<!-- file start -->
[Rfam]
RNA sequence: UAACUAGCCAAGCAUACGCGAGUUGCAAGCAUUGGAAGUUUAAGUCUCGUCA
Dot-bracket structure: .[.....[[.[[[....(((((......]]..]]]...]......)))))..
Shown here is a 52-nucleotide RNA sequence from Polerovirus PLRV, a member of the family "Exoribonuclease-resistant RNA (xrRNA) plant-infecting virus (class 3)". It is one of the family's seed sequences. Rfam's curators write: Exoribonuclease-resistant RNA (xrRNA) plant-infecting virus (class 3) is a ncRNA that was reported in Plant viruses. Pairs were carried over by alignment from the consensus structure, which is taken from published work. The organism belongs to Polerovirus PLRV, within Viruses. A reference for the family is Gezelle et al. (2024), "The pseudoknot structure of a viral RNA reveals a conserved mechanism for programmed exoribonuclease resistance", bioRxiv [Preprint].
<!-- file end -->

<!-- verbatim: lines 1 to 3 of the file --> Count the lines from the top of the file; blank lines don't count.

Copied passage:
[Rfam]
RNA sequence: UAACUAGCCAAGCAUACGCGAGUUGCAAGCAUUGGAAGUUUAAGUCUCGUCA
Dot-bracket structure: .[.....[[.[[[....(((((......]]..]]]...]......)))))..